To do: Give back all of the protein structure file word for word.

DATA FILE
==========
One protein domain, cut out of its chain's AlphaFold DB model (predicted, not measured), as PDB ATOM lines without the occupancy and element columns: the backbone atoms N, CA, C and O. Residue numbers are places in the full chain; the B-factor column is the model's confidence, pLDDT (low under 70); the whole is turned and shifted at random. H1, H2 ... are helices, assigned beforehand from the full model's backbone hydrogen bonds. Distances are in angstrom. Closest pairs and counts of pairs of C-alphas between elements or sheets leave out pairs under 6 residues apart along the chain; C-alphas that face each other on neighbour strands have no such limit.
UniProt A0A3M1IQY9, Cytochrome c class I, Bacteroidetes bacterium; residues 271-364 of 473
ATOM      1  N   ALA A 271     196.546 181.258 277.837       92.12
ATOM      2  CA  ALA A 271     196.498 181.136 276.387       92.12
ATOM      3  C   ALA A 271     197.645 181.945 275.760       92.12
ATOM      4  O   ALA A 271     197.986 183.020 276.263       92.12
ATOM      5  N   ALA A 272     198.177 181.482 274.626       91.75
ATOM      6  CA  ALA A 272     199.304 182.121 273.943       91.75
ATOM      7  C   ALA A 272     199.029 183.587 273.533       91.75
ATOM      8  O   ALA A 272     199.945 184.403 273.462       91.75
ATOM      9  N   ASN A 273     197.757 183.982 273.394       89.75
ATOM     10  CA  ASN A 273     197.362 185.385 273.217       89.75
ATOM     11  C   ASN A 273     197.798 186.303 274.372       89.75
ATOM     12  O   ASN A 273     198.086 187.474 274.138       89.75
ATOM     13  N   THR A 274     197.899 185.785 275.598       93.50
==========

One protein domain, cut out of its chain's AlphaFold DB model (predicted, not measured), as PDB ATOM lines without the occupancy and element columns: the backbone atoms N, CA, C and O. Residue numbers are places in the full chain; the B-factor column is the model's confidence, pLDDT (low under 70); the whole is turned and shifted at random. H1, H2 ... are helices, assigned beforehand from the full model's backbone hydrogen bonds. Distances are in angstrom. Closest pairs and counts of pairs of C-alphas between elements or sheets leave out pairs under 6 residues apart along the chain; C-alphas that face each other on neighbour strands have no such limit.
UniProt A0A3M1IQY9, Cytochrome c class I, Bacteroidetes bacterium; residues 271-364 of 473
ATOM      1  N   ALA A 271     196.546 181.258 277.837       92.12
ATOM      2  CA  ALA A 271     196.498 181.136 276.387       92.12
ATOM      3  C   ALA A 271     197.645 181.945 275.760       92.12
ATOM      4  O   ALA A 271     197.986 183.020 276.263       92.12
ATOM      5  N   ALA A 272     198.177 181.482 274.626       91.75
ATOM      6  CA  ALA A 272     199.304 182.121 273.943       91.75
ATOM      7  C   ALA A 272     199.029 183.587 273.533       91.75
ATOM      8  O   ALA A 272     199.945 184.403 273.462       91.75
ATOM      9  N   ASN A 273     197.757 183.982 273.394       89.75
ATOM     10  CA  ASN A 273     197.362 185.385 273.217       89.75
ATOM     11  C   ASN A 273     197.798 186.303 274.372       89.75
ATOM     12  O   ASN A 273     198.086 187.474 274.138       89.75
ATOM     13  N   THR A 274     197.899 185.785 275.598       93.50